How to increase your value as a developer
Did you think about what traits make developers great? Which one is the most valuable for the companies they are working for?
While there might be quite a few of them, I believe there’s one that employers value the most. I also believe getting that characteristic can drastically increase your value as a software developer.
So, what is it?
There’s one thing you should always remember when you are working for somebody. The main purpose of your job is to bring value to your employer.
Let’s make it clear, we all did it. Picking a task I liked to work on probably was the most common thing I tended to do a few years ago. It’s also one of the most prevalent things I see other developers do.
It’s easy to forget about it, especially in a large company where your efforts are not noticeable much. But don’t let yourself go astray. The concept of providing value to your employer can hardly be overestimated.
Why is it so important? The thing is that the more value you provide to your employer, the more valuable you are on the market. No one wants a senior developer that doesn’t solve problems. Or solves only problems that seem interesting. On the other hand, a less experienced developer with high motivation and clear intention to help the employer increase their income will be highly valuable.
What you are doing at the work is not designing or coding. It is delivering value to your employer. You should always keep that in mind. That mind shift is crucial for increasing your own value as a software developer. It also leads to some best practices I want to point out.
#1. Learn your problem domain
Every time you are going to complete a task, step back and think what value this particular task is about to bring? Maybe there are some other ways to do it? Or maybe this particular task shouldn’t be done at all? To answer these questions, you’ll have to have deep knowledge of your problem domain. Not only should you invest your time in gaining technical expertise, but you also should dive into the domain you are working in as deep as you can.
Without it, you simply won’t be able to do your job fast enough. Business analysts can help you with that, but they can’t substitute your own domain knowledge. Moreover, as business analysts don’t know what the actual implementation of their ideas is they need your opinion to make the right decision. But your opinion would be qualified enough only if you have a solid domain knowledge. Every great developer I worked with had this trait: they always tried to become experts in the domain they worked in.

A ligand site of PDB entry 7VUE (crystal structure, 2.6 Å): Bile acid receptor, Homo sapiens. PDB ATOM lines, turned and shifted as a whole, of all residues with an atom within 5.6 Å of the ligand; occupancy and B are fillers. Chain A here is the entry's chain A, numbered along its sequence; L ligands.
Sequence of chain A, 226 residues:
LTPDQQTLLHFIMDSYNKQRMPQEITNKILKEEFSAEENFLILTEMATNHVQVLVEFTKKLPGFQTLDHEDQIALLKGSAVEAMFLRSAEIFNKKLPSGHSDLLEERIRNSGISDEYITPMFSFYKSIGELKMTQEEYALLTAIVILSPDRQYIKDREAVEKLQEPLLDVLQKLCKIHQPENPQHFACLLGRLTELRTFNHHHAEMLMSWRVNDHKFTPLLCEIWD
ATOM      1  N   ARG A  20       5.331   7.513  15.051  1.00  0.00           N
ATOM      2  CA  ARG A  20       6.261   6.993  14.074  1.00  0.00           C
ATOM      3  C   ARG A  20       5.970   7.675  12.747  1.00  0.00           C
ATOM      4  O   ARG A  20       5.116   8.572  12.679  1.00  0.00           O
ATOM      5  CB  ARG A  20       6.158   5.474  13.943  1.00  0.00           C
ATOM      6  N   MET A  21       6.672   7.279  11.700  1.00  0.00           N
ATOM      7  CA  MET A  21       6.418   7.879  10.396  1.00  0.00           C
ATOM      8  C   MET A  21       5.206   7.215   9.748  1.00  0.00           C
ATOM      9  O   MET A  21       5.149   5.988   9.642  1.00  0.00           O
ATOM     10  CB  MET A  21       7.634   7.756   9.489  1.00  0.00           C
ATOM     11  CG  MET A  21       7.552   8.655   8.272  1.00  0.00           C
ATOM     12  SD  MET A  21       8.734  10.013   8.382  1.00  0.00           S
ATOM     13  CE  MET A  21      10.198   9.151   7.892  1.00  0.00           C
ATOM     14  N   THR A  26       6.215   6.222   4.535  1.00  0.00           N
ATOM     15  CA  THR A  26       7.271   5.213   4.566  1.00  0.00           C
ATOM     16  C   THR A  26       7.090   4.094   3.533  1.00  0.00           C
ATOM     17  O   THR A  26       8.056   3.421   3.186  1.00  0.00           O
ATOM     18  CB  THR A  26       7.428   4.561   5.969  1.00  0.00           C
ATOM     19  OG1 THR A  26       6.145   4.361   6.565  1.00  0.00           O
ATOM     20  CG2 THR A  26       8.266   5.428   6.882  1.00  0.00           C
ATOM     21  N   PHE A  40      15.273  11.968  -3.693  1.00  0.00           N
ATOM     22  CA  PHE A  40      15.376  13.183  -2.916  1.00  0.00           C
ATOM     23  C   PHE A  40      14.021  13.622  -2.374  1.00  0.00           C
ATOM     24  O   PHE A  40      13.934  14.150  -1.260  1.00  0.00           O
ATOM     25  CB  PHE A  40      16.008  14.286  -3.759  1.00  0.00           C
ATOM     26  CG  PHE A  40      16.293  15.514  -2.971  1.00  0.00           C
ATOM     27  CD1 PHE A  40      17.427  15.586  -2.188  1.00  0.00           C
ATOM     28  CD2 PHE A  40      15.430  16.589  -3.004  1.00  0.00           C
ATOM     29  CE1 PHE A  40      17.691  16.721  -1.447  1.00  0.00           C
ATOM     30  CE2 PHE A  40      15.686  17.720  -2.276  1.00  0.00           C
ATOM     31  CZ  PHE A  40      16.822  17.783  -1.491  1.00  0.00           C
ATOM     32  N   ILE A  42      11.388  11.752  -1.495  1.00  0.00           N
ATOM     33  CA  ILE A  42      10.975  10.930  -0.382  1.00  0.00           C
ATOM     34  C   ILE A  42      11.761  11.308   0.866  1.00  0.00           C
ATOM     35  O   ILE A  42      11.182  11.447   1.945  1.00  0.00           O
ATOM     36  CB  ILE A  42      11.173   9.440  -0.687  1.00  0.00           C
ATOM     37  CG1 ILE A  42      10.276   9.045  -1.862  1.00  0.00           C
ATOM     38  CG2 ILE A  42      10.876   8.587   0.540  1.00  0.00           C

#2. Prefer tasks that deliver the most value to your customer
This one is often hard to follow. Most developers became developers because they tend to enjoy programming. It’s perfectly fine to desire to work on fun and interesting features but don’t let yourself misinterpret your own enjoyment with the client’s needs.
Tasks that are interesting and fun to do are not always tasks that deliver the most value to your employer. Therefore, spending your time on such tasks is like reading Hacker News: it is pleasant and comfortable, but it doesn’t increase your value as a software developer.
I often see developers trying to convince product owner that a particular feature would be great to implement only because this feature is easy, or fun, or exciting to implement. Be honest with yourself; always try to put yourself in the employer’s position.
#3. Don’t stick to job security
Job security is something you should completely avoid sticking to. It might seem controversial, but it naturally flows from the previous point.
If you perform tasks that have the most value for your employer, you can find yourself in a situation where you are no longer needed. That is the best result you can achieve at work, of course if you are not got fired. It means that the problem you were working on is successfully solved or reduced to a level of complexity which can be handled by ops guys.
Such cases increase your value enormously. Moreover, they give you feedback you can use in further projects to deliver even more value and thus become more valuable on the market.
On the other hand, job security often means lack of progress. If you’ve been working on the same project for years and this project doesn’t actually go anywhere in terms of providing value to your client, then your team most likely did a bad job. You should avoid placing yourself in such situation because it inevitably leads to stagnation. The job itself might seem a good place to work at because you don’t have to put a lot of effort to get your regular pay check. But after several years you will eventually find yourself on the market, and then it might turn out that other companies value your skills less than you expected.
Building job security through sticking to a single employer at any cost doesn’t benefit in a long run.
Increasing your client’s income is a win-win strategy: the more value you deliver, the more valuable you become.
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